Monday, July 31, 2006

Qana civilian deaths & Israel aerial strikes after announcing 48 hour halt

Israeli warplanes strike hours after announcing 48-hour aerial halt and apology for civilian deaths.

By Zeina Karam

The Associated Press

Beirut – Israeli warplanes struck suspected guerrilla positions in eastern Lebanon near the border with Syria early Monday, despite a 48-hour suspension announced a few hours earlier, security officials said.

Israeli jets carried out two raids at approximately 1:30 a.m. near the village of Yanta, about five kilometers from the Syrian border, the officials said because they were not authorized to give statements to the media.

Israel announced a 48-hour halt in aerial attacks Sunday around midnight that was believed to be effective immediately. But early Monday an Israeli army spokesman said the pause in overflights began at 2:00 a.m. local time.

Israeli officials earlier left open the possibility that Israel might hit targets to stop imminent attacks on Israel, and that the suspension could last less than 48 hours if the military completes its inquiry into Sunday’s incident in Qana before then.

It was not known what was hit in the Yanta area, where radical Syrian-backed Palestinian factions maintain bases in the mountains abutting the Syrian border.

The Israeli aerial suspension came hours after an Israeli air strike killed at least 56 civilians, most of them women and children in the southern Lebanese town of Qana, sparking an international uproar and fuelling demands for a ceasefire.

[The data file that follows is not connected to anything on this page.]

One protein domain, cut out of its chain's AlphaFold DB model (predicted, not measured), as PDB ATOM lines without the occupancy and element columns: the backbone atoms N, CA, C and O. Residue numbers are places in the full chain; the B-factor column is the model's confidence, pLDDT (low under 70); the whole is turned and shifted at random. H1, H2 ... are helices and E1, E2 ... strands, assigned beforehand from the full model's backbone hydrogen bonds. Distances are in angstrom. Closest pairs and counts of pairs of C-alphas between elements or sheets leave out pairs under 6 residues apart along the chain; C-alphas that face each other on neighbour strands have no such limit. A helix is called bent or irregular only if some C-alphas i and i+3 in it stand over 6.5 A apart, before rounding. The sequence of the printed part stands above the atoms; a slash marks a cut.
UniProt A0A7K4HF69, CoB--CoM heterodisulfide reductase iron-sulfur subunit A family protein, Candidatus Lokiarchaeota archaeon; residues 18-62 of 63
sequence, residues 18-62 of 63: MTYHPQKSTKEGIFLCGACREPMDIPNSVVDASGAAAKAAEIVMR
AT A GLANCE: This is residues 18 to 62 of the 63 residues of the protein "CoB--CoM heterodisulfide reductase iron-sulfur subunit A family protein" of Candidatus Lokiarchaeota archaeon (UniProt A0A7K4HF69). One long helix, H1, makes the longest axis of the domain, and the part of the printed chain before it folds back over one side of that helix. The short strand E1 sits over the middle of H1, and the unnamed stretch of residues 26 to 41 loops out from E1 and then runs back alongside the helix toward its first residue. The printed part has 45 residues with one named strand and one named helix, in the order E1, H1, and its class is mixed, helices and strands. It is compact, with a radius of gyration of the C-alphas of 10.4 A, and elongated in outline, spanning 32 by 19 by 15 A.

Shortly before the suspension, Israeli warplanes attacked for the second time in the last few days, a road between Lebanon and Syria just outside the Lebanese border post at Masnaa, severing the main artery between the two capitals. The Israeli military confirmed a highway attack near Syria but said it knew of no others.

The army said that the temporary cessation of aerial activity would allow the opening of corridors for 24 hours for Lebanese civilians who want to leave south Lebanon for the north and would maintain land, sea and air corridors for humanitarian assistance.

The attack on Qana brought Lebanon’s death toll to more than 510 and pushed American peace efforts to a crucial juncture, as fury at the United States flared in Lebanon. The Beirut government said it would no longer negotiate over a U.S. peace package without an unconditional ceasefire.